Church leaders have been moving people from home to home for years, said Katie Cox, a longtime resident and member of the community's housing board.

Cox was one of two dozen people recently given deeds to their houses. She said granting home ownership has offered hope that sect leaders will be unable to control people by way of their houses.

"It's a symbol of freedom. It's a symbol that we are part of this United States," said Cox, holding her framed deed, wearing modern clothes and listening to Frank Sinatra croon a Christmas song. "For so long, it seemed like we had our own little Soviet Union here."

Like many polygamous families who settled here, the Coxes fled Salt Lake City out of fear of prosecution under Utah's bigamy law. Cox, her husband, another wife and 21 combined children moved to this enclave in the late 1960s.

Echoing a common sentiment among defectors, Cox reminisces about a quaint little community during the 1970s and early 1980s. They created a vineyard and garden and donated wines and onions to the church's storehouse. Then the environment started changing.

By the time Jeffs and his father decided to move a segment of the group from the Salt Lake City area to the Utah-Arizona border, the Coxes had left the sect.

Jeffs took over after his father suffered a stroke and soon began ousting men from the sect. Many were told they had broken church rules and were forced to leave their families, homes and belongings behind. Wives and children were reassigned. So many young men have been forced out that they came to be known as the "Lost Boys."

In a series of lawsuits and court filings, federal and state officials have accused the towns of denying housing and municipal services to residents who live outside the sect and using the police to enforce discrimination.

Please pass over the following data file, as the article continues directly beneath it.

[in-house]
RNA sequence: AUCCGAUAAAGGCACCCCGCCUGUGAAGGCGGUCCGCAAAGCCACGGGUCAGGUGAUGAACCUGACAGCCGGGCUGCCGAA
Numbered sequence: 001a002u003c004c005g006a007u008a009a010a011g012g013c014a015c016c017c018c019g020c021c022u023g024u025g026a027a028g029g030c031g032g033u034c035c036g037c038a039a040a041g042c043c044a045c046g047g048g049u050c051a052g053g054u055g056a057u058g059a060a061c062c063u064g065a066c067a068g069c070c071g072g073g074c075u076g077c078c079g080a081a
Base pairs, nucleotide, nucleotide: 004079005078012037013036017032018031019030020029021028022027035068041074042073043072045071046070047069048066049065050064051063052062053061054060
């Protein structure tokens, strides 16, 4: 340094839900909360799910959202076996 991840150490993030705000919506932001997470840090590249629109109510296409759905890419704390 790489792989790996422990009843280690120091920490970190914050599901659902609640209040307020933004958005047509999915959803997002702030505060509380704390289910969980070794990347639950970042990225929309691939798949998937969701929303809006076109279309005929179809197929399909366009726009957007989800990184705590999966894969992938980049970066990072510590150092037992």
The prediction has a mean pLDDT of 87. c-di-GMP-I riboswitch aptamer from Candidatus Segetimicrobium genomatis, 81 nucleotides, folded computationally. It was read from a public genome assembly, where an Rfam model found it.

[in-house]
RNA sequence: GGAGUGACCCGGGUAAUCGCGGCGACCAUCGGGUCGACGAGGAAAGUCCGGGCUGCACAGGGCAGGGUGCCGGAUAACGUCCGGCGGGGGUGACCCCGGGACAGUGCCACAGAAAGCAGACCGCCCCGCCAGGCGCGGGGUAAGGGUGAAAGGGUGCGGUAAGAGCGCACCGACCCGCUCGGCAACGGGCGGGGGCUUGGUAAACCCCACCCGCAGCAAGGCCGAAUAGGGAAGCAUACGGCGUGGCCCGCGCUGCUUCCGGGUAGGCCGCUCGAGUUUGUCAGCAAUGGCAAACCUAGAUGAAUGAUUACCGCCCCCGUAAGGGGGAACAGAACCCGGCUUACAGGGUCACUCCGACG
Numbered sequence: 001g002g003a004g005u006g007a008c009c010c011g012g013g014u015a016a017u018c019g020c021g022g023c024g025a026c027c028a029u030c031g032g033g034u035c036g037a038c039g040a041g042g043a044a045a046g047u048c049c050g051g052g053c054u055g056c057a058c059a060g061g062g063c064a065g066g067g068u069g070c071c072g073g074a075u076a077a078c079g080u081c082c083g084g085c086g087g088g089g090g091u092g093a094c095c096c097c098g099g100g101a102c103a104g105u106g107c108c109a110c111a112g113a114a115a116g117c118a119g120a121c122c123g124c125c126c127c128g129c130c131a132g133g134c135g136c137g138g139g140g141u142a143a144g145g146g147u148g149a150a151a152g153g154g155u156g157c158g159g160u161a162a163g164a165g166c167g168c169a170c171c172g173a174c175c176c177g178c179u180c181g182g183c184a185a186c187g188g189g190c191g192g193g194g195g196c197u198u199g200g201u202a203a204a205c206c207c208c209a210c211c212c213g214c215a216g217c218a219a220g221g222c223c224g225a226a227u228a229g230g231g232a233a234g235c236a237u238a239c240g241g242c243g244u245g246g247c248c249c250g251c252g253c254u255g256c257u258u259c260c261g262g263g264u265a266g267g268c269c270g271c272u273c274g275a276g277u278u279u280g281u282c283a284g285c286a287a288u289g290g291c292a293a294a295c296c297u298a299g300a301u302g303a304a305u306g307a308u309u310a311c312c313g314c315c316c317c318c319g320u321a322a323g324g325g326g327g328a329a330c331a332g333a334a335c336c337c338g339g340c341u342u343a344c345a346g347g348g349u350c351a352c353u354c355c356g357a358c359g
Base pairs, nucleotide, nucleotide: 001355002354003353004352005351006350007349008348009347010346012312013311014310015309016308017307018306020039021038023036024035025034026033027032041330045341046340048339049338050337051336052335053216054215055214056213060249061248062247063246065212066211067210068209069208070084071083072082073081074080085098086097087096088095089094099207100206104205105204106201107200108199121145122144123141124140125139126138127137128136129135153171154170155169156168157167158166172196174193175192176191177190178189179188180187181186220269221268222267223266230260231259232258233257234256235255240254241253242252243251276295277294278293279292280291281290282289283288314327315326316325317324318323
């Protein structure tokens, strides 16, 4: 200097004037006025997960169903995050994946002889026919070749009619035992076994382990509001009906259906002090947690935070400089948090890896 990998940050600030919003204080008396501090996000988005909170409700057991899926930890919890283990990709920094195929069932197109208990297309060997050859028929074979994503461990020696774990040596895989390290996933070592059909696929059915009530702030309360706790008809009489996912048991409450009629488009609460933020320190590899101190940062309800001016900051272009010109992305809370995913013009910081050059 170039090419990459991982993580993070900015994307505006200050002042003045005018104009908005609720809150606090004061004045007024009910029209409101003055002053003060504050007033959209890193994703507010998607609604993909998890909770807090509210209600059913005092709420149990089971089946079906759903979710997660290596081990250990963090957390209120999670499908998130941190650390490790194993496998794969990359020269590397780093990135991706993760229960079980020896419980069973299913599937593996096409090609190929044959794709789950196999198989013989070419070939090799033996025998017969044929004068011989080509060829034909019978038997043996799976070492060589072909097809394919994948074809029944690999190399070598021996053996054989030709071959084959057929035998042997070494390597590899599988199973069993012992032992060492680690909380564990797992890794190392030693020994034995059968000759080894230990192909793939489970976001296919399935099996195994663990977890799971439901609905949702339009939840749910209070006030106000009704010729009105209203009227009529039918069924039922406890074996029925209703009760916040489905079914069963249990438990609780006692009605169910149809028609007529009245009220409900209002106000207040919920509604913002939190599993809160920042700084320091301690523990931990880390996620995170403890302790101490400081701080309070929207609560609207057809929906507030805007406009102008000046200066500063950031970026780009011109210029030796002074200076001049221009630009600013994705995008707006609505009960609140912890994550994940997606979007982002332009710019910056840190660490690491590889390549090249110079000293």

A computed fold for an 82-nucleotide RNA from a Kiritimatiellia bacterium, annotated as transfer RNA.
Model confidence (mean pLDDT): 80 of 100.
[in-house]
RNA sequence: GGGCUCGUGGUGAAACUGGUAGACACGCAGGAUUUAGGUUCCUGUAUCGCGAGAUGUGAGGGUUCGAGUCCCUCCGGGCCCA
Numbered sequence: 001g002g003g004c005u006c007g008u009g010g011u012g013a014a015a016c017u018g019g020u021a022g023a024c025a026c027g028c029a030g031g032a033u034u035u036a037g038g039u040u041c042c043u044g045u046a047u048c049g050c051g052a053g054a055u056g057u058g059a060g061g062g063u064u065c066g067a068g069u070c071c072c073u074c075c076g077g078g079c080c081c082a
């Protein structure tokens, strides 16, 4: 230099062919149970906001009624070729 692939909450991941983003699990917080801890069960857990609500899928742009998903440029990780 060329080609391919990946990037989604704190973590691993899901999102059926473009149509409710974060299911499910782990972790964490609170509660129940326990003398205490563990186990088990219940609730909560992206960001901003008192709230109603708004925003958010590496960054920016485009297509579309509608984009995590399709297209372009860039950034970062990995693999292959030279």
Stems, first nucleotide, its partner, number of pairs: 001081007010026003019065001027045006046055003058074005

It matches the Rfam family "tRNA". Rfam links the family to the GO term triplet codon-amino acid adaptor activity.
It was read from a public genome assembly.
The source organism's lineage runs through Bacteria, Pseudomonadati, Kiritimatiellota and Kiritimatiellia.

A jury in Arizona recently ruled in favor of one family who sued over a denied water hookup. The couple is set to receive about $3 million as part of a settlement. A civil rights lawsuit filed by the U.S. Justice Department is pending.

At a recent town hall meeting organized by the Arizona attorney general in Colorado City, sheriff's deputies instructed people to call specific dispatch numbers, rather than 911, to ensure they get help from county authorities rather than town police who they say are beholden to FLDS leaders. Attorneys for the towns have denied any wrongdoing and say there is no basis for the accusation.

Ron Rohbock was kicked out in 2002, despite having worked alongside Jeffs at the sect's school in the Salt Lake City area as vice principal. He was also one of Rulon Jeffs' bodyguards. The general contractor said he purchased $2 million in supplies with his own line of credit to fix up homes in preparation for the massive move of people from Salt Lake to the Utah-Arizona border.

After he was ousted, he had to file for bankruptcy and contemplated suicide. He eventually married a harpist in Las Vegas and traveled the world with her before she died. His new wife, a former therapist from Las Vegas, has helped him finally deal with the trauma he endured. The couple recently returned to Hildale to buy a large house Rohbock and his sons helped build. The couple is fixing it up and hopes to sell it — maybe to a member of a different polygamist group that lives in a nearby community. They don't plan to stay.

"I continually blamed myself and thought I was going to go to hell because they tell you that's exactly what's going to happen," Rohbock said. "But I can tell you: This is hell. It can't get worse this. If this is heaven, you don't want anything to do with it."

But some former members of the FLDS Church are coming back, said Cox and Darin Thomas, principal of the school that reopened.

"This is a nice place to live if you don't have somebody with their thumb on you telling you what you have to do," Cox said.

More changes lie ahead. The public school has plans to put a gymnasium in a giant building once used as a storehouse. School officials want to field high school volleyball and basketball teams, hoping sports will convince more families to send their kids to school. More evictions of FLDS houses and businesses are scheduled, too, and the new board may begin redistributing houses.

But nobody believes the Jeffs group will vanish anytime soon, if ever.

Doran Jessop was recently evicted after failing to pay occupancy fees on his house. He has no home or plan but remains a loyal follower of Jeffs.

"I don't know whether we are going to start living in tents or what we're going to do," Doran Jessop said. "Whatever it takes."